The Ice-Free Corridor Route
During the Late Wisconsinan Glaciation (about 25,000 – 10,000 years BP) two massive ice sheets, the Laurentide in the east and the Cordilleran in the west, covered most of Canada and the northern United States. Supporters of the ice-free corridor hypothesis propose that an area of land between the ice sheets on the eastern flank of the Rocky Mountains remained unglaciated and open for human occupation and migration during all or part of the Ice Age. According to this hypothesis, the ancestors of the Clovis hunters crossed the Bering Land Bridge from Siberia, traversed unglaciated regions in Alaska and the Yukon, and then followed this ice-free corridor to settle in the lands to the south of the ice sheets by 11,500 years BP.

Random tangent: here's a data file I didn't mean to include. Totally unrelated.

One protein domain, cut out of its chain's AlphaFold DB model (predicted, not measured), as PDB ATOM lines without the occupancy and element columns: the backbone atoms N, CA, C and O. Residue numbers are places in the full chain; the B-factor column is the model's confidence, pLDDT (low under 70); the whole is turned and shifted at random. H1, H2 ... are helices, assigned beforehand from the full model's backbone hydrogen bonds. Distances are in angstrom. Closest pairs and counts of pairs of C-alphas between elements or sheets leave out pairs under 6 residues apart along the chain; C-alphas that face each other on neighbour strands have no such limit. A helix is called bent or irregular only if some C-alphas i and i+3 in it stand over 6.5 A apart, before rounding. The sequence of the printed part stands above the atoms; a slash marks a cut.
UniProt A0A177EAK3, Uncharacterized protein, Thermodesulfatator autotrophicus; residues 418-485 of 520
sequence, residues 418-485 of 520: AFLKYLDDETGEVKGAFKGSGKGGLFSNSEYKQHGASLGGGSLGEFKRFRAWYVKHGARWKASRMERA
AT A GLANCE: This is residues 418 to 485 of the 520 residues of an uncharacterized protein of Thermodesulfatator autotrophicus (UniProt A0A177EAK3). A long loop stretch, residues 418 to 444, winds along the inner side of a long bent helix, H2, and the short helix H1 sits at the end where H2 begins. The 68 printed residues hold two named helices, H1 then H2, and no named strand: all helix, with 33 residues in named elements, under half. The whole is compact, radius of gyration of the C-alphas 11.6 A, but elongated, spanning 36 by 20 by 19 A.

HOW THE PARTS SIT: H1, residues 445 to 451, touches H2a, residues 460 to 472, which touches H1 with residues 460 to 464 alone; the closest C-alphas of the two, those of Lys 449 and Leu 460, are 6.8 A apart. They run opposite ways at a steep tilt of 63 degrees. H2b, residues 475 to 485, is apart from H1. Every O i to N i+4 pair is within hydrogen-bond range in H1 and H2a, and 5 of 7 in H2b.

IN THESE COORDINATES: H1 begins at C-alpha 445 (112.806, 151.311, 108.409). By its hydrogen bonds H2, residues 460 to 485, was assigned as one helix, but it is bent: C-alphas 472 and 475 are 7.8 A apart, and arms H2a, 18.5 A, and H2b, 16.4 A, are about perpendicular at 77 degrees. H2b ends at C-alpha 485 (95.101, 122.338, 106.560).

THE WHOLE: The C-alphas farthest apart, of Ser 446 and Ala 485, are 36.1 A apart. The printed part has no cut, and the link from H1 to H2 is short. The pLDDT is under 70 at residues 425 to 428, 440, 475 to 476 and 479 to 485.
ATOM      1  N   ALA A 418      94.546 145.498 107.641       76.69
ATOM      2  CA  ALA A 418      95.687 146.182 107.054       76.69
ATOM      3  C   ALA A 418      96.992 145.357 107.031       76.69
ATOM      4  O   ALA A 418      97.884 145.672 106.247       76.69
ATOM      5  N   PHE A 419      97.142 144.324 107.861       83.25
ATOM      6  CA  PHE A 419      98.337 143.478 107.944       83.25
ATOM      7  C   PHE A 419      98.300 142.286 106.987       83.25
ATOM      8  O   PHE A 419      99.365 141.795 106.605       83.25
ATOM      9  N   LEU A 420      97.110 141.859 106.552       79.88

The ice-free corridor hypothesis was first proposed in the 1930s and for many years was widely accepted as the most likely means of entry for the first North Americans. The corridor was thought to have been open and accessible throughout most or all of the Late Wisconsinan Glaciation, allowing early settlers to make the journey even during the height of the Ice Age. More recent evidence, however, indicates that the ice-free corridor did not open until after the glacial ice began to recede, about 12,000 years BP, and so was too late to account for the arrival of the first peoples.